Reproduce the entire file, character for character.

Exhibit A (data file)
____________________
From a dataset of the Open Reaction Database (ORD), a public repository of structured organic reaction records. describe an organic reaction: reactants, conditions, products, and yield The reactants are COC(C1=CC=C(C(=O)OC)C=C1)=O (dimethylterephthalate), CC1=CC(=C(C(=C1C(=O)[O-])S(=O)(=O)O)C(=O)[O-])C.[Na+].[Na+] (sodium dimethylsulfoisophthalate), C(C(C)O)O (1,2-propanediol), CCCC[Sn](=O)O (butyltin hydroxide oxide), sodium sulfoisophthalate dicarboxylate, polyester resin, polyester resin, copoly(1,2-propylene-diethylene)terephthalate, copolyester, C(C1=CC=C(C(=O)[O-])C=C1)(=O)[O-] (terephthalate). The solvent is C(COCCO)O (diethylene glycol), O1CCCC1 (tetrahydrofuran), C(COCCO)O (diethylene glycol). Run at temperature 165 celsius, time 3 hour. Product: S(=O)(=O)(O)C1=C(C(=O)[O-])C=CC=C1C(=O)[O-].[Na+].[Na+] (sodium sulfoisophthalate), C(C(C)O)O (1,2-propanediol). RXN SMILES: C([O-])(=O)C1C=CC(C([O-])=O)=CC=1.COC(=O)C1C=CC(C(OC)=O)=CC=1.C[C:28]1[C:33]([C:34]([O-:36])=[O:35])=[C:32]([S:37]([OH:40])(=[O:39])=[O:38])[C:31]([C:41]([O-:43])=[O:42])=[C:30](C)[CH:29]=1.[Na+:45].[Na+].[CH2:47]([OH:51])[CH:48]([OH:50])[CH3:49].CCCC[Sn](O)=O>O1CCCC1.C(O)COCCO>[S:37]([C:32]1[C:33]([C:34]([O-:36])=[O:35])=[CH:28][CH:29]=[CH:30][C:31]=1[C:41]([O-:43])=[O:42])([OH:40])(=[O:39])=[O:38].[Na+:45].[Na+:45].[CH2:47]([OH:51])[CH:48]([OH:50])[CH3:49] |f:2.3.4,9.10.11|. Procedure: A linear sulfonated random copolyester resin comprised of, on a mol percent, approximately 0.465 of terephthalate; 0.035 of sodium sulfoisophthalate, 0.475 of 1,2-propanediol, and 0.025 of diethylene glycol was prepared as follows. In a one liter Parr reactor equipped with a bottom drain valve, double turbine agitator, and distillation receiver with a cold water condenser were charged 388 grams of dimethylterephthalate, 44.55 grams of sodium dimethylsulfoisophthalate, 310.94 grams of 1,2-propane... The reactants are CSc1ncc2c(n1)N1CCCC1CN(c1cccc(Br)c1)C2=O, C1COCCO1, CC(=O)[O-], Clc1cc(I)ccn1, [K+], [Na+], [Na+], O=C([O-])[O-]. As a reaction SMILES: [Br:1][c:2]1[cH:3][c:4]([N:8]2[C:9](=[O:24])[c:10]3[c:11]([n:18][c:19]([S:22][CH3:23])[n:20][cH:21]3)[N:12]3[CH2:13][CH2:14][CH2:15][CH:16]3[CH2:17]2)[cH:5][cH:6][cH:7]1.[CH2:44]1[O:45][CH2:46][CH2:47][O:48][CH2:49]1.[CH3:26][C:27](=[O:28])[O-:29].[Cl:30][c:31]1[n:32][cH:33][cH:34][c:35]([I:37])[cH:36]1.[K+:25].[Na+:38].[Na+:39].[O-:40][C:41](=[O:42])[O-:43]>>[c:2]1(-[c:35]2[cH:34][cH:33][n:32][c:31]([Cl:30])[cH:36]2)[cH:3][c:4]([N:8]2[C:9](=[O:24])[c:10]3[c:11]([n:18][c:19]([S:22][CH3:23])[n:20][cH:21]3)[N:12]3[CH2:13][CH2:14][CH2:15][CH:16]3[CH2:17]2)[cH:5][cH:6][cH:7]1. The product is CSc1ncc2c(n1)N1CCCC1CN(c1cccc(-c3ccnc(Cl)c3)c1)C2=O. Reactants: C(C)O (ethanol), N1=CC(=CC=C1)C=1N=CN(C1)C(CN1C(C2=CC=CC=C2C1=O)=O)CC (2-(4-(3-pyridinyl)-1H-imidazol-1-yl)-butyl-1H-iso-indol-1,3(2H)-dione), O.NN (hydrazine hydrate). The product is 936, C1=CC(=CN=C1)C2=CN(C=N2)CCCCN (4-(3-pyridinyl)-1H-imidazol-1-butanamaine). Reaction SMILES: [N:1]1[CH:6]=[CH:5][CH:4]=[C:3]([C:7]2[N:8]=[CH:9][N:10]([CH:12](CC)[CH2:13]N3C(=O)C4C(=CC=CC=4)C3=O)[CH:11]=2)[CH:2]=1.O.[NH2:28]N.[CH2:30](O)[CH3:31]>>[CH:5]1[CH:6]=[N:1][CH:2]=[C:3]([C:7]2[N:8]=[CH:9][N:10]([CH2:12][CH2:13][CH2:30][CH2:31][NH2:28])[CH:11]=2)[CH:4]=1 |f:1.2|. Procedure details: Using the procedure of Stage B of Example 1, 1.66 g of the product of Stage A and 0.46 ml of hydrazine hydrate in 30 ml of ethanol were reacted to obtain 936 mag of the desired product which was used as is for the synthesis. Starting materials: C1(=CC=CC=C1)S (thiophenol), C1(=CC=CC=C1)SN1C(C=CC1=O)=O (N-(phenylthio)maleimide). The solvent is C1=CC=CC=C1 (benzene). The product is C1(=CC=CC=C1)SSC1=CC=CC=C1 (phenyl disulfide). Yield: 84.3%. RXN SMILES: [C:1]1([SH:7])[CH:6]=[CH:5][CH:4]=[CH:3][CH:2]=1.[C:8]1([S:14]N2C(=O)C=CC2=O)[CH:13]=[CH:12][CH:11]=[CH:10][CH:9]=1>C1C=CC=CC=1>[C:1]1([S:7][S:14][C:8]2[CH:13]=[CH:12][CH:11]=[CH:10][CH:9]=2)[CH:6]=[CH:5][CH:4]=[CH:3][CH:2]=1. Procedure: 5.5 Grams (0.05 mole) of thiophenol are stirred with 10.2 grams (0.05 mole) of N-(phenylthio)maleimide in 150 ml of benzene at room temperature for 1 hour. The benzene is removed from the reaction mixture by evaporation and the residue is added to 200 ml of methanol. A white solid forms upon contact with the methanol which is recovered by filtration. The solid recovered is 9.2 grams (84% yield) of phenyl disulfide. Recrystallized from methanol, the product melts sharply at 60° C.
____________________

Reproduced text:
From a dataset of the Open Reaction Database (ORD), a public repository of structured organic reaction records. describe an organic reaction: reactants, conditions, products, and yield The reactants are COC(C1=CC=C(C(=O)OC)C=C1)=O (dimethylterephthalate), CC1=CC(=C(C(=C1C(=O)[O-])S(=O)(=O)O)C(=O)[O-])C.[Na+].[Na+] (sodium dimethylsulfoisophthalate), C(C(C)O)O (1,2-propanediol), CCCC[Sn](=O)O (butyltin hydroxide oxide), sodium sulfoisophthalate dicarboxylate, polyester resin, polyester resin, copoly(1,2-propylene-diethylene)terephthalate, copolyester, C(C1=CC=C(C(=O)[O-])C=C1)(=O)[O-] (terephthalate). The solvent is C(COCCO)O (diethylene glycol), O1CCCC1 (tetrahydrofuran), C(COCCO)O (diethylene glycol). Run at temperature 165 celsius, time 3 hour. Product: S(=O)(=O)(O)C1=C(C(=O)[O-])C=CC=C1C(=O)[O-].[Na+].[Na+] (sodium sulfoisophthalate), C(C(C)O)O (1,2-propanediol). RXN SMILES: C([O-])(=O)C1C=CC(C([O-])=O)=CC=1.COC(=O)C1C=CC(C(OC)=O)=CC=1.C[C:28]1[C:33]([C:34]([O-:36])=[O:35])=[C:32]([S:37]([OH:40])(=[O:39])=[O:38])[C:31]([C:41]([O-:43])=[O:42])=[C:30](C)[CH:29]=1.[Na+:45].[Na+].[CH2:47]([OH:51])[CH:48]([OH:50])[CH3:49].CCCC[Sn](O)=O>O1CCCC1.C(O)COCCO>[S:37]([C:32]1[C:33]([C:34]([O-:36])=[O:35])=[CH:28][CH:29]=[CH:30][C:31]=1[C:41]([O-:43])=[O:42])([OH:40])(=[O:39])=[O:38].[Na+:45].[Na+:45].[CH2:47]([OH:51])[CH:48]([OH:50])[CH3:49] |f:2.3.4,9.10.11|. Procedure: A linear sulfonated random copolyester resin comprised of, on a mol percent, approximately 0.465 of terephthalate; 0.035 of sodium sulfoisophthalate, 0.475 of 1,2-propanediol, and 0.025 of diethylene glycol was prepared as follows. In a one liter Parr reactor equipped with a bottom drain valve, double turbine agitator, and distillation receiver with a cold water condenser were charged 388 grams of dimethylterephthalate, 44.55 grams of sodium dimethylsulfoisophthalate, 310.94 grams of 1,2-propane... The reactants are CSc1ncc2c(n1)N1CCCC1CN(c1cccc(Br)c1)C2=O, C1COCCO1, CC(=O)[O-], Clc1cc(I)ccn1, [K+], [Na+], [Na+], O=C([O-])[O-]. As a reaction SMILES: [Br:1][c:2]1[cH:3][c:4]([N:8]2[C:9](=[O:24])[c:10]3[c:11]([n:18][c:19]([S:22][CH3:23])[n:20][cH:21]3)[N:12]3[CH2:13][CH2:14][CH2:15][CH:16]3[CH2:17]2)[cH:5][cH:6][cH:7]1.[CH2:44]1[O:45][CH2:46][CH2:47][O:48][CH2:49]1.[CH3:26][C:27](=[O:28])[O-:29].[Cl:30][c:31]1[n:32][cH:33][cH:34][c:35]([I:37])[cH:36]1.[K+:25].[Na+:38].[Na+:39].[O-:40][C:41](=[O:42])[O-:43]>>[c:2]1(-[c:35]2[cH:34][cH:33][n:32][c:31]([Cl:30])[cH:36]2)[cH:3][c:4]([N:8]2[C:9](=[O:24])[c:10]3[c:11]([n:18][c:19]([S:22][CH3:23])[n:20][cH:21]3)[N:12]3[CH2:13][CH2:14][CH2:15][CH:16]3[CH2:17]2)[cH:5][cH:6][cH:7]1. The product is CSc1ncc2c(n1)N1CCCC1CN(c1cccc(-c3ccnc(Cl)c3)c1)C2=O. Reactants: C(C)O (ethanol), N1=CC(=CC=C1)C=1N=CN(C1)C(CN1C(C2=CC=CC=C2C1=O)=O)CC (2-(4-(3-pyridinyl)-1H-imidazol-1-yl)-butyl-1H-iso-indol-1,3(2H)-dione), O.NN (hydrazine hydrate). The product is 936, C1=CC(=CN=C1)C2=CN(C=N2)CCCCN (4-(3-pyridinyl)-1H-imidazol-1-butanamaine). Reaction SMILES: [N:1]1[CH:6]=[CH:5][CH:4]=[C:3]([C:7]2[N:8]=[CH:9][N:10]([CH:12](CC)[CH2:13]N3C(=O)C4C(=CC=CC=4)C3=O)[CH:11]=2)[CH:2]=1.O.[NH2:28]N.[CH2:30](O)[CH3:31]>>[CH:5]1[CH:6]=[N:1][CH:2]=[C:3]([C:7]2[N:8]=[CH:9][N:10]([CH2:12][CH2:13][CH2:30][CH2:31][NH2:28])[CH:11]=2)[CH:4]=1 |f:1.2|. Procedure details: Using the procedure of Stage B of Example 1, 1.66 g of the product of Stage A and 0.46 ml of hydrazine hydrate in 30 ml of ethanol were reacted to obtain 936 mag of the desired product which was used as is for the synthesis. Starting materials: C1(=CC=CC=C1)S (thiophenol), C1(=CC=CC=C1)SN1C(C=CC1=O)=O (N-(phenylthio)maleimide). The solvent is C1=CC=CC=C1 (benzene). The product is C1(=CC=CC=C1)SSC1=CC=CC=C1 (phenyl disulfide). Yield: 84.3%. RXN SMILES: [C:1]1([SH:7])[CH:6]=[CH:5][CH:4]=[CH:3][CH:2]=1.[C:8]1([S:14]N2C(=O)C=CC2=O)[CH:13]=[CH:12][CH:11]=[CH:10][CH:9]=1>C1C=CC=CC=1>[C:1]1([S:7][S:14][C:8]2[CH:13]=[CH:12][CH:11]=[CH:10][CH:9]=2)[CH:6]=[CH:5][CH:4]=[CH:3][CH:2]=1. Procedure: 5.5 Grams (0.05 mole) of thiophenol are stirred with 10.2 grams (0.05 mole) of N-(phenylthio)maleimide in 150 ml of benzene at room temperature for 1 hour. The benzene is removed from the reaction mixture by evaporation and the residue is added to 200 ml of methanol. A white solid forms upon contact with the methanol which is recovered by filtration. The solid recovered is 9.2 grams (84% yield) of phenyl disulfide. Recrystallized from methanol, the product melts sharply at 60° C.